Colleen was sitting at the bar. I introduced myself, not knowing she was the cook, but learned it soon. She told me she caters for a living, empanadas being one of many items she makes not just for this bar but also for local restaurants and catering events. She’s originally from Clinton, but has lived in a number of places through the years. She lived for a time in northern California, in Fortuna, for a bit and lived as a minor on her own in San Francisco. She’s lived for a time in Mexico. She is prone to wander, but for the last five years she has been back in Clinton.
I asked her our two questions, “What makes for a good bar?” and “What makes for a good church?” She said that what matters is having a good bartender and the people. She’s a friend of the bartenders at Liberty Tavern, so obviously that’s a draw for her. As for people, she’s just there to watch. She prefers to sit alone and observe the personalities and drama. I asked her who she likes to watch most, and she said the little boy that Mindy talked to earlier. It turns out he’s the son of one of the owners and a beloved mascot in the place. Many guests greeted the child when they came and left.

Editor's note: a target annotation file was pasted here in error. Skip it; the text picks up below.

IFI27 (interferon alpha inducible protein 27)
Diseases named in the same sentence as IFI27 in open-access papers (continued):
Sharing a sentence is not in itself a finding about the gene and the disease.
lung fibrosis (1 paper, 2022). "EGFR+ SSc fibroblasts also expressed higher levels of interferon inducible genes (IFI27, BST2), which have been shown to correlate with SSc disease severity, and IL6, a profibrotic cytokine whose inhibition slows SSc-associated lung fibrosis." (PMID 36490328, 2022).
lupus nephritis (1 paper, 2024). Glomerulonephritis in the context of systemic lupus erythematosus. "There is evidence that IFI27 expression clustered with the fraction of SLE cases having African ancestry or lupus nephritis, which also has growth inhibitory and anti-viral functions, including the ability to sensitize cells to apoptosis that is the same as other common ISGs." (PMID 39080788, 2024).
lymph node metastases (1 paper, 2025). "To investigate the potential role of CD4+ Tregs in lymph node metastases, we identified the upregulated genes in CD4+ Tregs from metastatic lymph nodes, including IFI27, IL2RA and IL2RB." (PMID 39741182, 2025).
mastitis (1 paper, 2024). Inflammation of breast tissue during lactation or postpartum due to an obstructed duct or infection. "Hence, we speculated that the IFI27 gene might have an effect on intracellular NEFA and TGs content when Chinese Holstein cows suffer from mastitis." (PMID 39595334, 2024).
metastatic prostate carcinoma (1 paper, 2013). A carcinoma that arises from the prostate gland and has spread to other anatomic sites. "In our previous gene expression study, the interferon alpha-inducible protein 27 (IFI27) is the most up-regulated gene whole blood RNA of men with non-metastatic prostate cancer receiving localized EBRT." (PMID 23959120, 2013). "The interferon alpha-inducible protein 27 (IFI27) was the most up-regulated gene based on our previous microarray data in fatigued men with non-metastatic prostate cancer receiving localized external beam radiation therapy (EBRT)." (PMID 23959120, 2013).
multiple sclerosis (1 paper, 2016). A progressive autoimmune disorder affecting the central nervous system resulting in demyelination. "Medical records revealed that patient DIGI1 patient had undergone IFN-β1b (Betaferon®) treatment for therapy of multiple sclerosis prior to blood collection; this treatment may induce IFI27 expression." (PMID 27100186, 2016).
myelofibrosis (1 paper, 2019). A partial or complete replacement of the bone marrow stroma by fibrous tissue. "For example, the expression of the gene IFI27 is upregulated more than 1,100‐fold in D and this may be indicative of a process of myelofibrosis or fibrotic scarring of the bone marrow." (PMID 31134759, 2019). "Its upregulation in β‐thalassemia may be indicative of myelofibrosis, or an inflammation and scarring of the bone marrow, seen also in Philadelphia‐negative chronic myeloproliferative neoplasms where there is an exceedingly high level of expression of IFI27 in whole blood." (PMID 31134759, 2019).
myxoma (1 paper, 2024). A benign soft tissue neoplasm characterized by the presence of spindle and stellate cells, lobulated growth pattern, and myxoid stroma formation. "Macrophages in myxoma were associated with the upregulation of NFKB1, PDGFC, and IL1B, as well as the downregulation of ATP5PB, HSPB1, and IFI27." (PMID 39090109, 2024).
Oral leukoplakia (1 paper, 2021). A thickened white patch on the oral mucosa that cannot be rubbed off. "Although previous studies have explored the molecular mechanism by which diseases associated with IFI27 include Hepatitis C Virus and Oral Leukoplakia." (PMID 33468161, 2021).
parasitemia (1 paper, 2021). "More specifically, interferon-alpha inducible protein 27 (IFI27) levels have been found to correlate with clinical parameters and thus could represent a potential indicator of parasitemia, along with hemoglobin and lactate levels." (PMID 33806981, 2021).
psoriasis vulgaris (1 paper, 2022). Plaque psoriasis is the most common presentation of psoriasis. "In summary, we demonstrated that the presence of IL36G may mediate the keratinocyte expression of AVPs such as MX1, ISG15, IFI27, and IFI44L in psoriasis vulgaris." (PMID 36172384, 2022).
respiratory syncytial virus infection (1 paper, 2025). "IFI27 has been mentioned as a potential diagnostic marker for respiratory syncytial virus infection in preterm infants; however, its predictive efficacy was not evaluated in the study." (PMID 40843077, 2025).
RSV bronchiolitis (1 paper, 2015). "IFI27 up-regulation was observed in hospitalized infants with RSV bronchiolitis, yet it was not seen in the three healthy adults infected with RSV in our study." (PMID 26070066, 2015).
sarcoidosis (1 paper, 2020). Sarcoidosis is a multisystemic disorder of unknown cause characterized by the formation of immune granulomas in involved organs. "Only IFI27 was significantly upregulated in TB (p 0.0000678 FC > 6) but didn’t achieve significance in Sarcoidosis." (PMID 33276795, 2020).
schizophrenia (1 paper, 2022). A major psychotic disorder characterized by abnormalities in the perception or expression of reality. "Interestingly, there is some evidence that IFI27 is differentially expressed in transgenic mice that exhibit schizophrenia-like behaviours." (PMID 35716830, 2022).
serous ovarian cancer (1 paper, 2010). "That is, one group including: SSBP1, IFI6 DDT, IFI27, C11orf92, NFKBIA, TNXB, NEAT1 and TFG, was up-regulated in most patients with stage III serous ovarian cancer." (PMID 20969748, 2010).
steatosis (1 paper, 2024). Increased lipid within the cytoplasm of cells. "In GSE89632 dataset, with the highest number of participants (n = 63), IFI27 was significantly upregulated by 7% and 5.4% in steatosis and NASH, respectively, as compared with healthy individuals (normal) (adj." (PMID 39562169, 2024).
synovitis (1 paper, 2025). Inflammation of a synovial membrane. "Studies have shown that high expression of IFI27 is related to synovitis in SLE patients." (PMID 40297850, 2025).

I asked Colleen what would make for a good church. She said she believes and prays everyday, but “churches are the number one place for finding hypocrites.” We talked about this for a bit. I agreed with her that hypocrisy in the church was an issue, but I told her about some of the churches we’d seen on our trip that reach out to the homeless and hurting. She said that Clinton didn’t have much to offer for homeless people, that it didn’t have a shelter for battered women and it didn’t have much for kids. (Though I did notice, walking through town, First Concern, a pregnancy resource center.)
I had an opportunity to talk to Megan, an owner of the bar who’s perhaps even better known in this place as the little boy’s mother. Megan is also owns a restaurant in town, Wrong Way Cafe, and she said her son moves back and forth between the places because she has the worthy desire to keep him with her. She talked about how he is a good, smart kid, and it’s quite obvious that many of the bar patrons agree with that assessment.
I asked her what makes for a good bar, and she said that a bar depends on regulars and that it’s important to keep those people happy. If a regular mentions that there is a beer or liquor that they want, she’ll get it in stock. She works to make sure that her staff wants to make people happy.